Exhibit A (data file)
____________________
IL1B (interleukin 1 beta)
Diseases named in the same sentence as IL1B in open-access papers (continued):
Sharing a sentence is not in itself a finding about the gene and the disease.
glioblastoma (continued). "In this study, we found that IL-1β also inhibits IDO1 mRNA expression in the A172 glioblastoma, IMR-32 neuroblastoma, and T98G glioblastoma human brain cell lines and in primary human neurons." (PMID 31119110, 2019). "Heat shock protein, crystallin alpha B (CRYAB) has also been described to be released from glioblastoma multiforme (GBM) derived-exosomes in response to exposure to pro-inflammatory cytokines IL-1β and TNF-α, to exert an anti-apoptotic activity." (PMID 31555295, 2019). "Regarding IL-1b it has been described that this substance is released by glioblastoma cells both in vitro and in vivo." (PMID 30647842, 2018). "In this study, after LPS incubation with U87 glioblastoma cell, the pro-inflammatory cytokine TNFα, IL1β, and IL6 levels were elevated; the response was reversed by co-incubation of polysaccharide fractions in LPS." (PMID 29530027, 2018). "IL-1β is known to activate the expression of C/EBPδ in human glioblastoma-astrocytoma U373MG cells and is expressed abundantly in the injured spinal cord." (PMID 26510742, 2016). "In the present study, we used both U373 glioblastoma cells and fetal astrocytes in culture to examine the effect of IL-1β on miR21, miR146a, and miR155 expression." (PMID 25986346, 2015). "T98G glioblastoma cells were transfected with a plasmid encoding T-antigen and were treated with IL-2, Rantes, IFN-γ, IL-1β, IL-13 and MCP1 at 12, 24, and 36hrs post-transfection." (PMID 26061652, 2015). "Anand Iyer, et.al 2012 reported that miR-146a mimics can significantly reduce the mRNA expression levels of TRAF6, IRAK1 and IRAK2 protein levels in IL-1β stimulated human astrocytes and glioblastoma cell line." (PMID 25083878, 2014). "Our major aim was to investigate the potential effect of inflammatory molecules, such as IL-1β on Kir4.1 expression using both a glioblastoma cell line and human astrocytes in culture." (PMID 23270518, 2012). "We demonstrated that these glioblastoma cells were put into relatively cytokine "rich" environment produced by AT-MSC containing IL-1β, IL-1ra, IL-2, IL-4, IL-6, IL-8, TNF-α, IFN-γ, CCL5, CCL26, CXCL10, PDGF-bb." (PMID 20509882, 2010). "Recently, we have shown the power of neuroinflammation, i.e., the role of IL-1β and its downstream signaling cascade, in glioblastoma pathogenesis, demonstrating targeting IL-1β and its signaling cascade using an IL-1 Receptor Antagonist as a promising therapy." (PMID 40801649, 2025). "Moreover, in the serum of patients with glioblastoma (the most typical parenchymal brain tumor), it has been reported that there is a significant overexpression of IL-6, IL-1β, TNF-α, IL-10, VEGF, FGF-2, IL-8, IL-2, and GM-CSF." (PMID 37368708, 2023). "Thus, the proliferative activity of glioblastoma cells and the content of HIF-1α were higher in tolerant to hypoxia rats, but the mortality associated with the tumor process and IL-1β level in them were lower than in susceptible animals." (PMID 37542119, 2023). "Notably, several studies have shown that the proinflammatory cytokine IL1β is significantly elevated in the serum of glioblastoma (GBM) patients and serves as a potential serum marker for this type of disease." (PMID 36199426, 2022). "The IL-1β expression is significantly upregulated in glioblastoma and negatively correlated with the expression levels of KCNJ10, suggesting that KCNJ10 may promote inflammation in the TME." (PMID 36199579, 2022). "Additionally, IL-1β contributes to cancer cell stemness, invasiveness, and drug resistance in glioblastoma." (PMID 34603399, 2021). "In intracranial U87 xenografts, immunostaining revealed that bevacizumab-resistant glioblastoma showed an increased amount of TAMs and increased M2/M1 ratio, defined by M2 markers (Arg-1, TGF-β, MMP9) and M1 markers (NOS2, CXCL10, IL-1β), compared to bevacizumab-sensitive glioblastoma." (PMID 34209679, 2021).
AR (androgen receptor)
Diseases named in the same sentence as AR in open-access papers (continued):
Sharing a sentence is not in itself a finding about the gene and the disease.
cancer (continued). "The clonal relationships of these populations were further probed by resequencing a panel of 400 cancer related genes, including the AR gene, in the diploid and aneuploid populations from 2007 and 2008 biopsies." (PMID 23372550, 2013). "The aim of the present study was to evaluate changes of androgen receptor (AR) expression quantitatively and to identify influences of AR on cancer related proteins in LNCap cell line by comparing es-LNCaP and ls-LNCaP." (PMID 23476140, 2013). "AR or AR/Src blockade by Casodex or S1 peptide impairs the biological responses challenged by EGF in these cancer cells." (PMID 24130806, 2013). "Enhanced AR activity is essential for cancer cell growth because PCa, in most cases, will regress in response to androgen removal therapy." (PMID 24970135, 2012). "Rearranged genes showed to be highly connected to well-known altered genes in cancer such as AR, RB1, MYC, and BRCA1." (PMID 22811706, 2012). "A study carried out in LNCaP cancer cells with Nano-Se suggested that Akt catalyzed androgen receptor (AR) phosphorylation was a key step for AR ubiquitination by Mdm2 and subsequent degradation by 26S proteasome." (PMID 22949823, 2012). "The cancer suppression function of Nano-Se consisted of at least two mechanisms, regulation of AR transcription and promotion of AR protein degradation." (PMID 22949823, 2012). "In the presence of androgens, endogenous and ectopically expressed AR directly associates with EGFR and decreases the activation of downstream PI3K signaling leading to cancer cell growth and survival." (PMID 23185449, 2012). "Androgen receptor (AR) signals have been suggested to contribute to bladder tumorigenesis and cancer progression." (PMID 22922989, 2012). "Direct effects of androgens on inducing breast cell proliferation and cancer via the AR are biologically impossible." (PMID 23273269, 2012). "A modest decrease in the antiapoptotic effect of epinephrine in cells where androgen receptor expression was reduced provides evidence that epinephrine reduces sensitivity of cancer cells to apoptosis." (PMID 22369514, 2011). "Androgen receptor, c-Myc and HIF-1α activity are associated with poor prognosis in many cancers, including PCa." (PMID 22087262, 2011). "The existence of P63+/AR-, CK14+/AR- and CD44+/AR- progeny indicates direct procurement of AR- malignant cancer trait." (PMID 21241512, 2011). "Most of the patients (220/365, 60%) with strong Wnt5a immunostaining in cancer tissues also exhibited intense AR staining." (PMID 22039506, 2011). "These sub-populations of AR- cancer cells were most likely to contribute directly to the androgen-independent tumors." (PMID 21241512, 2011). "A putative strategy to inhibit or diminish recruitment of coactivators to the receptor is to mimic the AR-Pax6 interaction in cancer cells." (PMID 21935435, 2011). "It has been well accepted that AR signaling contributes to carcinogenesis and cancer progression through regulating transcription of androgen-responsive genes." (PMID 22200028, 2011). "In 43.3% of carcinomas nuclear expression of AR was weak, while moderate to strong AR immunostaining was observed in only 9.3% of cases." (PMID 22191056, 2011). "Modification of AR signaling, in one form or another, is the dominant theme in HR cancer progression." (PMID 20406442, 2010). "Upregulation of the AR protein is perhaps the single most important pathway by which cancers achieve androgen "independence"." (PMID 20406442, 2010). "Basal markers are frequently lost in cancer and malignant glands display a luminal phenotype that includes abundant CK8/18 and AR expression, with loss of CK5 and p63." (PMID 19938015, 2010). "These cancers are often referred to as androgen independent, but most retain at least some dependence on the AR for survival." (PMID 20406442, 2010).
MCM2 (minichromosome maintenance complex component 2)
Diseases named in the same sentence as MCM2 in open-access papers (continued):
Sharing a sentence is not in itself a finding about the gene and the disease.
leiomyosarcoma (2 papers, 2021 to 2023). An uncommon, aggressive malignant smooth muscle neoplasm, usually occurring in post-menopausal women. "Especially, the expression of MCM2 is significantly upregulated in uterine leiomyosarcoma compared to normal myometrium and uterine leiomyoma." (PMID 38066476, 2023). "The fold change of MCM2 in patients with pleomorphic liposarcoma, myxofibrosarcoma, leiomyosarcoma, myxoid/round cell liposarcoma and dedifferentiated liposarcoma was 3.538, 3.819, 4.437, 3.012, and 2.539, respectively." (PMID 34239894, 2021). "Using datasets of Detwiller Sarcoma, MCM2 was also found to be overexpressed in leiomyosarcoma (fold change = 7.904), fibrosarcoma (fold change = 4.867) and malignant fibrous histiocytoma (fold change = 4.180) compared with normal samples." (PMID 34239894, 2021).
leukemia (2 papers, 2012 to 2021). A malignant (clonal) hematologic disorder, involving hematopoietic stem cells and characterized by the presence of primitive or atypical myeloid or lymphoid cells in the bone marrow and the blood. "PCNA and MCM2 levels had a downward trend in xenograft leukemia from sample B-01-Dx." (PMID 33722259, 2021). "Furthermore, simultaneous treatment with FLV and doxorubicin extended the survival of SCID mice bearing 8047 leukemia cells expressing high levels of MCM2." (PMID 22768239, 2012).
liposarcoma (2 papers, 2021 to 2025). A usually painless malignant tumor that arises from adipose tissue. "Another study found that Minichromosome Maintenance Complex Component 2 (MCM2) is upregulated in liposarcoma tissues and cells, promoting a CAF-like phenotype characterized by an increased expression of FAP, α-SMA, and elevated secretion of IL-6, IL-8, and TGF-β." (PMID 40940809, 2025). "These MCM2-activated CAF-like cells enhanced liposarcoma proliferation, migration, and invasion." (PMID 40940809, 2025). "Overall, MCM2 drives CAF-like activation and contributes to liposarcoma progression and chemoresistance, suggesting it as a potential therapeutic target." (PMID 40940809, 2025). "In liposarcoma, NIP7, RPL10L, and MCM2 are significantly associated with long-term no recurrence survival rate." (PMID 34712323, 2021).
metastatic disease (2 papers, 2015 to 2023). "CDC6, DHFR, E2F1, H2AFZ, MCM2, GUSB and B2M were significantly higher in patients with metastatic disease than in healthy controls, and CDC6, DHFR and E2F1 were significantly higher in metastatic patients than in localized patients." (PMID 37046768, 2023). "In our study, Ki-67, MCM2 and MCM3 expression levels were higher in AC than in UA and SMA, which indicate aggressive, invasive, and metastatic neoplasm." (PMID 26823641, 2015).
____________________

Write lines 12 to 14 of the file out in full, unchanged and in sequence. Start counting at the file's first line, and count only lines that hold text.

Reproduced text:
leiomyosarcoma (2 papers, 2021 to 2023). An uncommon, aggressive malignant smooth muscle neoplasm, usually occurring in post-menopausal women. "Especially, the expression of MCM2 is significantly upregulated in uterine leiomyosarcoma compared to normal myometrium and uterine leiomyoma." (PMID 38066476, 2023). "The fold change of MCM2 in patients with pleomorphic liposarcoma, myxofibrosarcoma, leiomyosarcoma, myxoid/round cell liposarcoma and dedifferentiated liposarcoma was 3.538, 3.819, 4.437, 3.012, and 2.539, respectively." (PMID 34239894, 2021). "Using datasets of Detwiller Sarcoma, MCM2 was also found to be overexpressed in leiomyosarcoma (fold change = 7.904), fibrosarcoma (fold change = 4.867) and malignant fibrous histiocytoma (fold change = 4.180) compared with normal samples." (PMID 34239894, 2021).
leukemia (2 papers, 2012 to 2021). A malignant (clonal) hematologic disorder, involving hematopoietic stem cells and characterized by the presence of primitive or atypical myeloid or lymphoid cells in the bone marrow and the blood. "PCNA and MCM2 levels had a downward trend in xenograft leukemia from sample B-01-Dx." (PMID 33722259, 2021). "Furthermore, simultaneous treatment with FLV and doxorubicin extended the survival of SCID mice bearing 8047 leukemia cells expressing high levels of MCM2." (PMID 22768239, 2012).
liposarcoma (2 papers, 2021 to 2025). A usually painless malignant tumor that arises from adipose tissue. "Another study found that Minichromosome Maintenance Complex Component 2 (MCM2) is upregulated in liposarcoma tissues and cells, promoting a CAF-like phenotype characterized by an increased expression of FAP, α-SMA, and elevated secretion of IL-6, IL-8, and TGF-β." (PMID 40940809, 2025). "These MCM2-activated CAF-like cells enhanced liposarcoma proliferation, migration, and invasion." (PMID 40940809, 2025). "Overall, MCM2 drives CAF-like activation and contributes to liposarcoma progression and chemoresistance, suggesting it as a potential therapeutic target." (PMID 40940809, 2025). "In liposarcoma, NIP7, RPL10L, and MCM2 are significantly associated with long-term no recurrence survival rate." (PMID 34712323, 2021).